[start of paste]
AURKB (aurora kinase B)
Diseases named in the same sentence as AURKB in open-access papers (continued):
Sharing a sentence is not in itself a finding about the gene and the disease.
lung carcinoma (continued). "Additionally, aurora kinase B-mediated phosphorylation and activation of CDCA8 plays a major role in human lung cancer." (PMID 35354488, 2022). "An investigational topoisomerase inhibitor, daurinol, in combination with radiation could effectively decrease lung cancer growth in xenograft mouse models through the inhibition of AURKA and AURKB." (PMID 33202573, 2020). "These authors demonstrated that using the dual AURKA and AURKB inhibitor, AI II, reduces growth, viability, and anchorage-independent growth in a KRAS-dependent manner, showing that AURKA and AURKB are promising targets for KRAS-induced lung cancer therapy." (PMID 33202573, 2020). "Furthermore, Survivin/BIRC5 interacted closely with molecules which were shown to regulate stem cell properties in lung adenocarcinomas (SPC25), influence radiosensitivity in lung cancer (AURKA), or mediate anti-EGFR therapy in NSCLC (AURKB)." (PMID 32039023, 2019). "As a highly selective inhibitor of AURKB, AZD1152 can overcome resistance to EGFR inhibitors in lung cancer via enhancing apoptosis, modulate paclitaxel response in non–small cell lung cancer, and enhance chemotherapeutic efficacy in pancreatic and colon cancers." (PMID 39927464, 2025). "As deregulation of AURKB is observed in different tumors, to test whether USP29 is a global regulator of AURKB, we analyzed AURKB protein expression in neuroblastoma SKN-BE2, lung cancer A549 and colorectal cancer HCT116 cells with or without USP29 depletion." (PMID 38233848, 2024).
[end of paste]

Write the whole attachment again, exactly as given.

AURKB (aurora kinase B)
Diseases named in the same sentence as AURKB in open-access papers (continued):
Sharing a sentence is not in itself a finding about the gene and the disease.
lung carcinoma (continued). "Additionally, aurora kinase B-mediated phosphorylation and activation of CDCA8 plays a major role in human lung cancer." (PMID 35354488, 2022). "An investigational topoisomerase inhibitor, daurinol, in combination with radiation could effectively decrease lung cancer growth in xenograft mouse models through the inhibition of AURKA and AURKB." (PMID 33202573, 2020). "These authors demonstrated that using the dual AURKA and AURKB inhibitor, AI II, reduces growth, viability, and anchorage-independent growth in a KRAS-dependent manner, showing that AURKA and AURKB are promising targets for KRAS-induced lung cancer therapy." (PMID 33202573, 2020). "Furthermore, Survivin/BIRC5 interacted closely with molecules which were shown to regulate stem cell properties in lung adenocarcinomas (SPC25), influence radiosensitivity in lung cancer (AURKA), or mediate anti-EGFR therapy in NSCLC (AURKB)." (PMID 32039023, 2019). "As a highly selective inhibitor of AURKB, AZD1152 can overcome resistance to EGFR inhibitors in lung cancer via enhancing apoptosis, modulate paclitaxel response in non–small cell lung cancer, and enhance chemotherapeutic efficacy in pancreatic and colon cancers." (PMID 39927464, 2025). "As deregulation of AURKB is observed in different tumors, to test whether USP29 is a global regulator of AURKB, we analyzed AURKB protein expression in neuroblastoma SKN-BE2, lung cancer A549 and colorectal cancer HCT116 cells with or without USP29 depletion." (PMID 38233848, 2024).